“Old Habits” by Nalo Hopkinson

I was very excited to see that Nalo Hopkinson was included in “The Best Science Fiction and Fantasy of the Year Volume Six.” I found out about Nalo Hopkinson several months ago. I had just discovered Octavia Butler, and was eager to find more African American women who write Science Fiction and Fantasy. So I searched the web and found a list of African American and African diaspora women who write Science Fiction and Fantasy.  Hopkinson is a Jamaica born writer that lives in Canada. She received her Masters in Arts (M.A.) in Popular Fiction from Seton Hill University ( a school I too am considering for my M.A.) She has been nominated and won many prestigious awards such as the John W Campbell, Hugo and Nebula Award.  This year she published “Sister Mine” her tenth novel.


Old Habits is a compelling story about being trapped in our own fears, miserable but unable to move on to the unknown. The narrator is a ghost and I’ll be as blunt as he was in the beginning to let you know that he doesn’t move on.  This isn’t a story about overcoming fears it’s a story about living with them and what it can do to you. The story focuses around three ghosts our narrator, Black Anchor Ohsweygian and Jimmy Lee. For an undetermined amount of time, they have lived in this shadow existence in the mall where they died. Every day the ghosts are brought back to life and they are able to see, hear, smell, and feel only to die again. This endless cycle of life and death hasn’t help to make the ghosts want to move on instead it has driven them mad with longing for any bit of reality.  The ghosts know that if they leave the mall there is the possibility to move on but instead they choose to stay and life for only a few moments a day.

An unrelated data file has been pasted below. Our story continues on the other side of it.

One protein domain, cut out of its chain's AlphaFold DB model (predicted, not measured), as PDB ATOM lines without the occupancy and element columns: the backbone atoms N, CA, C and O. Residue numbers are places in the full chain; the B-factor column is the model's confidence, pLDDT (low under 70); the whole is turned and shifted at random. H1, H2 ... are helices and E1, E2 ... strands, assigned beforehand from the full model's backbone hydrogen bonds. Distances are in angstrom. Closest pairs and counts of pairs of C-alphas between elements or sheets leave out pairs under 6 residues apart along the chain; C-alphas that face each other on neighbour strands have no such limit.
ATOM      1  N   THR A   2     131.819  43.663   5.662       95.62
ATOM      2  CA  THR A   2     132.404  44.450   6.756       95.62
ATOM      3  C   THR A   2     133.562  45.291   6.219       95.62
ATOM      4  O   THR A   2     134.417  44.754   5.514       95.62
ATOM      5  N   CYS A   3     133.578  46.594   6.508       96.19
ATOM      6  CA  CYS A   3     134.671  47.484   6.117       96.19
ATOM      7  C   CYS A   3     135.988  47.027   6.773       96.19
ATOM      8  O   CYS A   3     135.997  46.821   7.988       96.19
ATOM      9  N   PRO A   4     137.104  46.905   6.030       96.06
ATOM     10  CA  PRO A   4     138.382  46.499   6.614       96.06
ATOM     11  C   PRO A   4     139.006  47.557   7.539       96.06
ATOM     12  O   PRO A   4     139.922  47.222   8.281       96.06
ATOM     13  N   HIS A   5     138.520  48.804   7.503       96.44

For me one of the most interesting parts of this story was Christmas. Not the holiday but how Hopkinson used the idea of Christmas at the mall to highlight the plight of the ghosts.  On one side there is the mall of the living alive with people, sights and sounds; while on the other side of the mall there are ghosts unable to see, smell, or touch anything.  For me this use of Christmas immediately allowed me to sympathize with the ghosts. I’m not even a fan of the mall, but during Christmas time the mall is alive with a fever and joy that is contagious. Could you imagine being just on the other side of the veil aware of Christmas passing and the possibilities but unable to be a part of it until it’s time for your daily death? I myself would be driven mad much like the characters to destroy the innocent Kitty for just a little.

Overall, I really enjoyed this story. The death scenes were a bit much for me because I had no idea they were coming but they are essential to the stories impact. Our narrator is well developed and his relationships with Black Anchor and Jimmy create a sense of friendship and understanding for their situation. The characters are relatable but I can’t say there was any one character more than the others.  While this story won’t make you laugh it will give you food for thought.


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